Short-term Boost to the Services Account


Tuesday, October 13, 2020 / 09:39 AM / By FBNQuest Research / Header Image Credit: NMJN Accountants

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The CBN's latest Quarterly Statistical Bulletin shows that debits on the services account plummeted from US$9.03bn to US$3.39bn in Q2 2020. We might term the decline a short-term benefit of the virus that helped to reduce the deficit on the current account (Good Morning Nigeria, 07 October 2020). It takes us back to 2016 and part of 2017, when the CBN was also effectively rationing fx for all users. The current position is worse in that the airports were closed to international traffic through the quarter. Travel debits slumped from US$3.55bn in Q1 2020 to US$120m.


The debits in the quarter consisted largely of other business services of US$1.83bn and transportation of US$0.95bn.  The other services were technical and trade related, professional and management consultancy fees. In the absence of international air travel, the debits for transportation were for sea freight. Given the challenges for all end-users in accessing fx, it is interesting that these debits were only US$20m lower than in Q1.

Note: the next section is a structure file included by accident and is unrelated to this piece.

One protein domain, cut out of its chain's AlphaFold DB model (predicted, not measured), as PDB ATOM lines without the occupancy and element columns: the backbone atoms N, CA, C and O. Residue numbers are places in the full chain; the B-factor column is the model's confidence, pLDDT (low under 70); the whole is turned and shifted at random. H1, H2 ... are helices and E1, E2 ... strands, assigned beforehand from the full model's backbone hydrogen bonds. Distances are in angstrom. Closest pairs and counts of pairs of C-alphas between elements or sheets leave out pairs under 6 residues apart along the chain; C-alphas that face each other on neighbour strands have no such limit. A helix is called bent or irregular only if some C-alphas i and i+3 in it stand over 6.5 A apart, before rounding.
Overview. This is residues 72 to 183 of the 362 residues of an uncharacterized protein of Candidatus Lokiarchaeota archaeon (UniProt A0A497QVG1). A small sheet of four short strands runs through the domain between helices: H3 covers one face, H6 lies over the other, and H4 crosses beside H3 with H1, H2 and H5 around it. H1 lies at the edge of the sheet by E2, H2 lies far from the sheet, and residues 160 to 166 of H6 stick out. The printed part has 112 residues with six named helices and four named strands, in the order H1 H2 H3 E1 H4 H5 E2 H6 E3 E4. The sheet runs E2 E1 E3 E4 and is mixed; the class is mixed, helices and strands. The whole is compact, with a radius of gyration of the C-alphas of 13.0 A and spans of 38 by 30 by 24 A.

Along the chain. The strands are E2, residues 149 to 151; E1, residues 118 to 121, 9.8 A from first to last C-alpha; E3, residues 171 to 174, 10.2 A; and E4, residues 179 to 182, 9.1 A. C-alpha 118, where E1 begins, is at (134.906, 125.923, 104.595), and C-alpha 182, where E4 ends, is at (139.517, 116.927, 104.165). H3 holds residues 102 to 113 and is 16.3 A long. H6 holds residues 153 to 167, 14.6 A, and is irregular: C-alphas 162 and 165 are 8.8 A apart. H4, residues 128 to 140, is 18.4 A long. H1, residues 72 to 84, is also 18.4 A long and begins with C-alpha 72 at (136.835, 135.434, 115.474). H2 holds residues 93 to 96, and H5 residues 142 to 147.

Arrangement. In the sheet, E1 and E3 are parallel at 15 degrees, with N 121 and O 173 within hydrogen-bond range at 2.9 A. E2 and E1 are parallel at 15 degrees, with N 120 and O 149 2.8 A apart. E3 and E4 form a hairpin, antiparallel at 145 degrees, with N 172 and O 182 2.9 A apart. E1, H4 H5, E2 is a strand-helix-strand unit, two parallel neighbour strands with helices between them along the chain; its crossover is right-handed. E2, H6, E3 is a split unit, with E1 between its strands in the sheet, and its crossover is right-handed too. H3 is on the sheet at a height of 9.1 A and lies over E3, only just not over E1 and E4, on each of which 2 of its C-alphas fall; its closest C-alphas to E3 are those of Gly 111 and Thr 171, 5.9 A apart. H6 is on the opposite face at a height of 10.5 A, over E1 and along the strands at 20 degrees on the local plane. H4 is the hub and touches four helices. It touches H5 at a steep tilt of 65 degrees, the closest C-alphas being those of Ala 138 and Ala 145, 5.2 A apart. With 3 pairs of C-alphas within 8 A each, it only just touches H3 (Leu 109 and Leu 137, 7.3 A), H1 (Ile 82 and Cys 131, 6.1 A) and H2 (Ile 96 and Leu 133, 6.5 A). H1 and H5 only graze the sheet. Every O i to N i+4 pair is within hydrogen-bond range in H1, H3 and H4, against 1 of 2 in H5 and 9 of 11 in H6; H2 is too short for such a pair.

Credits on the services account fell from US$1.12bn the previous quarter to US$0.82bn. Transportation accounted for 54% of the total.


Looking ahead to the data release for Q3, we would expect a comparable level of debits on the services account and for similar reasons: air travel was still banned, and Nigerians were unable to utilize the allowances available from the CBN for education, medical treatment and holidays abroad.


Over time, Nigeria could replicate the prominent services industries in other EMs such as transportation (Ethiopia), recreational tourism (Kenya, Egypt, Morocco and South Africa), or medical tourism and outsourcing (India).


Transactions on the services account (US$ bn)


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Sources: CBN; FBNQuest Capital Research


The benefit to the balance of payments is only short term of course because, once fx is again readily available, the debits will return to previous levels. They averaged US$9.68bn per quarter in 2019.

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